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Homework is a drag for any high schooler, but for the class of 2006's Laura Palmaro Allen, even starting an assignment required a laborious, multistep process.
She and her family had to strip her textbooks from their bindings, run the pages through a high speed scanner, and digitize them — all before she could use text-to-speech software to actually ingest her history lesson or reading exercise. Allen has limited vision because of a rare eye condition called Choroidal Osteomas: At the time, her school didn't offer any easier ways to accommodate her.
Fast-forward a decade and a half and Allen now regularly coaches visually impaired kids on far simpler ways to get their work done using near-ubiquitous smartphones or laptops. As a program manager for accessibility for Google's Chrome software, she not only gives demos, but spends her days making the company's products work better for people with all different kinds of disabilities.
Over the past several years, the tech industry generally — and Google specifically — have been more deliberate about baking accessibility into products, and beefing up overall resources for the roughly one billion people worldwide with some form of disability.
While there's still considerable work to do on existing products, Google sees its next big challenge as exploring how it can use its technology to help make the the wider world — not just the bits and bytes of digital screens — more accessible.
Here's how the company's trying to make that happen.
Allen first joined Google in a sales role in 2010. She quickly noticed ways that products she used every day, like Docs and Gmail, could be improved for blind or low-vision users like herself.
Back then, there were some Google employees focused on accessibility, but the group was small and scattered. It spurred Allen to take on a "20 percent project," consulting with different product teams across the company.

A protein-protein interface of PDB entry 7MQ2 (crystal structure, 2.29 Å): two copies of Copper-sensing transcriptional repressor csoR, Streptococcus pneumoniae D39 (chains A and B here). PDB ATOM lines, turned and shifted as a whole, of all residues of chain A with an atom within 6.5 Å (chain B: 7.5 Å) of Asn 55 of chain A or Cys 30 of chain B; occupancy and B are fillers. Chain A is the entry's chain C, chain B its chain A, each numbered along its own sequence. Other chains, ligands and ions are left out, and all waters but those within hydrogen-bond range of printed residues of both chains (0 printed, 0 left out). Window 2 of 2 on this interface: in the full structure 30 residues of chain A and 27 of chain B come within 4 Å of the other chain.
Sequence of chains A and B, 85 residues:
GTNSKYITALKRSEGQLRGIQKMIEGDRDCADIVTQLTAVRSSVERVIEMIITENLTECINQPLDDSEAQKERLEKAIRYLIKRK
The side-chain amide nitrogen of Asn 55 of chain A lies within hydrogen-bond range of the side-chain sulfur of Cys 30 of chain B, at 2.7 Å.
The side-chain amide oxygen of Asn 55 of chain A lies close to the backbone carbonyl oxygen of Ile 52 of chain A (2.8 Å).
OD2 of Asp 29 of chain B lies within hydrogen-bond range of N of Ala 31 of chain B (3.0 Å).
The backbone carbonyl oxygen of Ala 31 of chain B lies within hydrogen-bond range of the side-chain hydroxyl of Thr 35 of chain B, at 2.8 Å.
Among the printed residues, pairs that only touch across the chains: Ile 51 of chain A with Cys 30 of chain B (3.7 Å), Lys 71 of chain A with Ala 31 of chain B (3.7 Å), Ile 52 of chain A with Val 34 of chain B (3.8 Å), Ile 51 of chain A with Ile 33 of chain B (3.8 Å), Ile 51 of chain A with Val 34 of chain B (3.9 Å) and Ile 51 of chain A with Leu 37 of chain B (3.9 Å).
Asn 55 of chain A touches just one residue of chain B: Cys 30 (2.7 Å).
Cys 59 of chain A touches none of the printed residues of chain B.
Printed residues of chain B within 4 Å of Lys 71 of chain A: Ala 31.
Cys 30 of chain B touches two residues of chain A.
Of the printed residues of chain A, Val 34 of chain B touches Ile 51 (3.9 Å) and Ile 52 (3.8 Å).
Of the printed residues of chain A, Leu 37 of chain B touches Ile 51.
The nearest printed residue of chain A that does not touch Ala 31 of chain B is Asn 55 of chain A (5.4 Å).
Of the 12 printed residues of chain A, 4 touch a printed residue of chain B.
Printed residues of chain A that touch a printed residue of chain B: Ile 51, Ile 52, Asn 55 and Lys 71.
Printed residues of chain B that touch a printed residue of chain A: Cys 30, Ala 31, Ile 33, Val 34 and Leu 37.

By 2013, Google realized that it needed to do better and do more. It launched a centralized Accessibility team to oversee all its products, as well as user research and employee education focused on disabilities.
The crux of that change was that while accessibility-related product decisions used to too-often rely on grassroots advocacy from people like Allen, there's now a standardized process in place.
"Any new product or piece of a user interface needs to go through a set of accessibility checks and tests," she said. "In the same way that privacy and security is checked for every product, accessibility is now checked as well."
Allen now works full-time on making sure Google's browser, operating system, and laptops work well for people with hearing, vision, dexterity, or cognition impairments. For example, the ChromeVox screen reader and adjustable magnification and contrast settings aid visually impaired users, and there's a keyboard guide for people who can't use a mouse.
Eve Andersson, who heads up Google's centralized Accessibility team as the director of engineering, says the goal is to codify accessibility into every stage of a product's life-cycle.
That kind of focus pays off widely, according to Dmitri Belser, executive director at the Center for Accessible Technology.
"Designing products with disabilities in mind creates products that are better for everybody," he said. For example, captions aren't just helpful for deaf people and even if you're not visually impaired, high-contrast fonts are just easier to read, period. Plus, disability shouldn't be a matter of us versus them.
"It's is the one group we all join," he added. "We all age, and so we'll all get to be there at some point."
Google is quick to admit that it still has a ways to go to improve its existing products, but the company is eying another kind of tech potential, too.